When summer camp ends it is so bitter sweet. We hate to see the campers and counselors go. We hate to have them walk out of our arms and lives and back into a world that is so much more difficult than hikes to Inspiration Point, Smoore’s by the campfire, and Morning Jam (singing praise songs in the amphitheater) with Choco. But it is also good, because my husband hasn’t really slept for a couple of months and we’re all a little bit weepy and twitchy.

Fall is the time to recover, to rest and do the piles and piles of office work that has jammed up Scruffy’s desk over the summer, to work on our tree fort and float the river, and gather fire wood and get ready for the rental groups to come. Yeah, we have a few camps in the fall, but we also get to recover.

So if you were wondering what happened to us, why we disappeared off the face of the earth for the entire summer, don’t worry. We’ll be back in the fall. If you are confused about not seeing Scruff at church for three months, don’t be concerned. You will see him again on the fourth Sunday in March. We are here. We are just riding a whole different set of currents than most of the rest of the world, following the strange seasons of camp.

Work Retreat

This weekend is our fall work retreat. The boys and I will be outside with a bunch of other volunteers pulling weeds, scrubbing mattresses, washing windows, cleaning out “The Bat Cave”, and doing whatever else is required to get the camp ship shape for our winter rental season.

This may not seem like a big thing, but work retreat is huge. This camp was built mostly during work retreats. Where other camps have a denominational backing and the money that goes with that, we have a rag tag collection of dedicated volunteers from many different churches. These volunteers built our small lodge our three cabins, our large lodge, the shop where we work on camp vehicles, and the staff house where our family lives.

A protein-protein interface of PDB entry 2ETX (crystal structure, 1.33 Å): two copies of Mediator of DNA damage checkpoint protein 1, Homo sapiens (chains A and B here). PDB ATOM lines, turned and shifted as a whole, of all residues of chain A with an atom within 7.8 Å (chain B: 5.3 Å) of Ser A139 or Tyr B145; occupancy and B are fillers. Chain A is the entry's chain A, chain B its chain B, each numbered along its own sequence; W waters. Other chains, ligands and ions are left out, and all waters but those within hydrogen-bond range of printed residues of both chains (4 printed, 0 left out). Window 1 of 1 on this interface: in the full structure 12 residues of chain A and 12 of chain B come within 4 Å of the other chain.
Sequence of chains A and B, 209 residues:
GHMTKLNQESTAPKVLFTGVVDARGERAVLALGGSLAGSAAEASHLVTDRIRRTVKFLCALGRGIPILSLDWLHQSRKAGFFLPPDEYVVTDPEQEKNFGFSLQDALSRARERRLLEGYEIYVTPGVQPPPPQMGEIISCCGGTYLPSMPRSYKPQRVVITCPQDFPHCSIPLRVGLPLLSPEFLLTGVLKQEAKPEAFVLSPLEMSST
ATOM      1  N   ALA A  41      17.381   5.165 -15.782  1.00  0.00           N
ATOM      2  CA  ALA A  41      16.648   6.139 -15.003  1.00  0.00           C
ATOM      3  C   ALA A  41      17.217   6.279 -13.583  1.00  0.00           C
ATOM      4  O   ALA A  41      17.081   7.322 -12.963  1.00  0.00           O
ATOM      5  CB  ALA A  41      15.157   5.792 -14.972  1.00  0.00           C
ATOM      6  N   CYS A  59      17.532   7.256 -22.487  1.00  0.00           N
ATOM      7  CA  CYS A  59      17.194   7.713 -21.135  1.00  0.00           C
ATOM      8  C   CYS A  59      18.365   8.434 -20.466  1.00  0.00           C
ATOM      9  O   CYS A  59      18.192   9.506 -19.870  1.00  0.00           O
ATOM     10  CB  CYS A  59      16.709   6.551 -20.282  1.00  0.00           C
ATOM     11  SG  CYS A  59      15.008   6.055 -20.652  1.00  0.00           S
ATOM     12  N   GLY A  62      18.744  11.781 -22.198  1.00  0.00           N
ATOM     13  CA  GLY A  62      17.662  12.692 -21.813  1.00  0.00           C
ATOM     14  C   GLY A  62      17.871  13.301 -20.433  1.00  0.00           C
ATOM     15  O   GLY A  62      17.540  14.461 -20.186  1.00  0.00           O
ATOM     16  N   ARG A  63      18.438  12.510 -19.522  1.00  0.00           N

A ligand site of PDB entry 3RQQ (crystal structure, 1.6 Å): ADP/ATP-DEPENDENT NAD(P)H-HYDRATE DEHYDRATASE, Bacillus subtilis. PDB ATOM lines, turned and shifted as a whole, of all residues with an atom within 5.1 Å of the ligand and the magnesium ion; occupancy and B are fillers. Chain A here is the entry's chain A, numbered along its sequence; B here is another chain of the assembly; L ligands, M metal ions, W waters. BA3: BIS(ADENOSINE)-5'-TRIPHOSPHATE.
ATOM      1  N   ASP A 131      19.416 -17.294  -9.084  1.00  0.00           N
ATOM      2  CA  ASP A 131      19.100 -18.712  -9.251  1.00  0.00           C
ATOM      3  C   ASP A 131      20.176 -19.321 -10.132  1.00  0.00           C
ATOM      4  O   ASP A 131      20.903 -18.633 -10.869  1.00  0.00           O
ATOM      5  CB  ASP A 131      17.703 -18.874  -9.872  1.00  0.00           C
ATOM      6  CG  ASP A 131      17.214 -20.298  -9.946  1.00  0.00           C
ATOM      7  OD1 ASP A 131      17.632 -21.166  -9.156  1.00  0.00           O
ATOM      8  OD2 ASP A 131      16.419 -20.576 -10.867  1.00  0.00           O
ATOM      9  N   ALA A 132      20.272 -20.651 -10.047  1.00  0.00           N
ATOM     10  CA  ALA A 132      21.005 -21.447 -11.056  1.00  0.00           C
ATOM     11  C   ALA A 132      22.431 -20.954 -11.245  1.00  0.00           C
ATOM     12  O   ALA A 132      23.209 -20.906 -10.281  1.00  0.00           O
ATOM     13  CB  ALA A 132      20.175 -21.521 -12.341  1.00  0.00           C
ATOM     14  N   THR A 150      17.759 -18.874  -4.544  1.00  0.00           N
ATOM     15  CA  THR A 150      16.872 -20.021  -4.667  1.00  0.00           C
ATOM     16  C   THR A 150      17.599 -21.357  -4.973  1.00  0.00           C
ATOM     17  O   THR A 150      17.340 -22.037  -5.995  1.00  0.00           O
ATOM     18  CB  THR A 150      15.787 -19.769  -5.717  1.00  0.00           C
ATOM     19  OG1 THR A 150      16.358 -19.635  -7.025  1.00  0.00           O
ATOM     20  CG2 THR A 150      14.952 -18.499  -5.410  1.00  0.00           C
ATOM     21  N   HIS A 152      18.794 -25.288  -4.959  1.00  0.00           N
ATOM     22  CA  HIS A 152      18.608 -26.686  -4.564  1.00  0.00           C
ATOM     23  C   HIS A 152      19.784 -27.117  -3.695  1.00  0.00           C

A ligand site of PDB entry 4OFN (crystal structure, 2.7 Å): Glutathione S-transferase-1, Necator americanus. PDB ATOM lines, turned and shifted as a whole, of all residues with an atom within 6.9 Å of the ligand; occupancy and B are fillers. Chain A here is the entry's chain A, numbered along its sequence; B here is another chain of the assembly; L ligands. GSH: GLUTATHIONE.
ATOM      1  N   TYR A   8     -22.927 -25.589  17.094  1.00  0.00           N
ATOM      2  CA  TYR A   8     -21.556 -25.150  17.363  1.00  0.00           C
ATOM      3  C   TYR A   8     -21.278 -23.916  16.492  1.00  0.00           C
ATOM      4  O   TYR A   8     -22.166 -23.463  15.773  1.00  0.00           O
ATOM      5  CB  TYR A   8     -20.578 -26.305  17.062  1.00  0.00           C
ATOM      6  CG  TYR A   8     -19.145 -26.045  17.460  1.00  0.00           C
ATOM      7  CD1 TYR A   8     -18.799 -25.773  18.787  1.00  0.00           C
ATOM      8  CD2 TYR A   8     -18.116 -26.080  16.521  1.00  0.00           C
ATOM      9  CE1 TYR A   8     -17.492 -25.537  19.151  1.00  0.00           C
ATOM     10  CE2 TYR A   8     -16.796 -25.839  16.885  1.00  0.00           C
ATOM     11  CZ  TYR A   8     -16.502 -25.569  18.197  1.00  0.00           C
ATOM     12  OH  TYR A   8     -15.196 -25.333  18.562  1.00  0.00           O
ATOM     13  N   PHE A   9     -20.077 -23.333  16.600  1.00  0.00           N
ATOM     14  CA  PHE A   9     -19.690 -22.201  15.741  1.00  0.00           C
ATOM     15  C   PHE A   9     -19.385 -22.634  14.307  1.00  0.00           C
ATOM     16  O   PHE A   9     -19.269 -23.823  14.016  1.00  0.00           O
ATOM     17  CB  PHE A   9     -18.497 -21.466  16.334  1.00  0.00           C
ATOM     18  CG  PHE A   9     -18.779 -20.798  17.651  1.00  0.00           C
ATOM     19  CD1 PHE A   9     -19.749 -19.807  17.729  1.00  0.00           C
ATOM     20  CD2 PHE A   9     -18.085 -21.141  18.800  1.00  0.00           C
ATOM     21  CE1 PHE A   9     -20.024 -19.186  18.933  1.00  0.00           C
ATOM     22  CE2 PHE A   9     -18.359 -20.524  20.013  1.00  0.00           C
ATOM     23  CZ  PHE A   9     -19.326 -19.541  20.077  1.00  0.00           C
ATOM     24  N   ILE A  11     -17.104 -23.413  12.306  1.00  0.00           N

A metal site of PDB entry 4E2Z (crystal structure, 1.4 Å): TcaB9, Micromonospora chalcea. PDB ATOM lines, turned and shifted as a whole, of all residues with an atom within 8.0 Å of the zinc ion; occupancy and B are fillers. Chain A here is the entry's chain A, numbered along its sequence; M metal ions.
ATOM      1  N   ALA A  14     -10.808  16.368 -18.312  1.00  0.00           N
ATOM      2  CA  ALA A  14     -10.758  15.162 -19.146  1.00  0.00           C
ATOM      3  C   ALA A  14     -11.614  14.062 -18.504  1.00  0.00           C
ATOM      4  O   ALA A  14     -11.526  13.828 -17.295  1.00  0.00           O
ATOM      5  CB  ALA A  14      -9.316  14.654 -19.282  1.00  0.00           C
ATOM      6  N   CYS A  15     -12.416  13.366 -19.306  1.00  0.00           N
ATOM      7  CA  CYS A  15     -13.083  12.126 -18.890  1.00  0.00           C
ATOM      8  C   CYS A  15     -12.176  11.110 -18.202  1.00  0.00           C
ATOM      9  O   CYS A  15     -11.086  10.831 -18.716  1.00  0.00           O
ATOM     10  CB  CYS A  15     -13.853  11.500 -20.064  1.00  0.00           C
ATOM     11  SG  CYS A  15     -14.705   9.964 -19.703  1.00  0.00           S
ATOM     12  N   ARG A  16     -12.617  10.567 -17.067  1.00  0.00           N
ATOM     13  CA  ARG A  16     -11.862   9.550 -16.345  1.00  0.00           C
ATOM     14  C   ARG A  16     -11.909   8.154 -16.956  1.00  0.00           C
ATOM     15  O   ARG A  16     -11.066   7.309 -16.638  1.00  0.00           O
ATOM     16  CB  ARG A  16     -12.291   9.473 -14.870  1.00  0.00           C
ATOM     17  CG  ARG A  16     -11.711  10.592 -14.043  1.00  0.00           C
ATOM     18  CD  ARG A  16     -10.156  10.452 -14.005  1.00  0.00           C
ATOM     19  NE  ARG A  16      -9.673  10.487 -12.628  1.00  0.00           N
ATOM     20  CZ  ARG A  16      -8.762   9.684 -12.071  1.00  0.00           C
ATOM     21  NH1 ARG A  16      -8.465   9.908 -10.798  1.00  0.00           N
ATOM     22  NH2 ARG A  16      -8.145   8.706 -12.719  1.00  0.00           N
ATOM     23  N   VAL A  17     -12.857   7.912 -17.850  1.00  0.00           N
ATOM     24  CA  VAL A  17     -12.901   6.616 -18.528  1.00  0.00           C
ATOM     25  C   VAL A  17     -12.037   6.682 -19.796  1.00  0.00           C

They give up a fun sunny weekend for a whole bunch of hard, thankless work and the things that God does here at camp, every glorious moment is made possible by their toil. So thank you. Everyone who is here, who has every been here, and who will someday be talked into coming up to sweat and hurt and bleed over piles of firewood and closets overflowing with skit costumes. You are doing Kingdome work. Camp couldn’t happen without you!


Boo Boo

Too Silly For God???

This is reposted from Faith Friends and Frappuccinos at where I blog once a week with three other writers.


There have been times that I’ve heard complaints about campfire at Junior camps. Junior campers are not necessarily very deep and spiritual when they share and they often get rather silly.

This week two of our kitchen staff girls sat in the house with the boys so that I could go down to the campfire. This is a last night of camp event where the campers get a chance to share at a campfire down in the meadow at night. Being a mom, I haven’t gotten to go to campfire for the past three years. But tonight my oldest was attending as a camper and the girls (thank you Toph and Zoey!!!) made sure I got to go.
Watching the campfire for the first time as a mom, seeing the kids get up in front of everyone, grab a stick, say something simple or silly or sweet or sad with the gentle glow of firelight shining on their young faces. I realized something.
Campfire is vitally important.
Not because all of the kids are deep or profound or even serious. But because they are kids, with a simple and innocent faith, standing up in front of their leaders and peers, and testifying for their Lord. Maybe they said—“Thank you God for my Counselors.” Or “I got closer to God this week.” Or “Sasquatch cabin totally rocks and Squirrel cabin is a bunch of rodents!”—but this is big for them.
And isn’t this what God sees when we testify for Him. A bunch of His children, doing their best to take a stand, even when they don’t know what the heck they are talking about. Oh, we don’t realize we are being foolish, but He does. And He loves us and knows how big the moment is for us even when we are confused and just a bit silly. God does not look at our outward appearance. He looks at the heart.
Just as Kristen-the-Mom looked at all of those young faces and saw what a huge thing each child was doing, God looks at us, all of us, and He knows.
Thank you Lord for seeing my simple faith and not just my foibles. Thank you for looking at me in love as I stumble along after you.
Boo Boo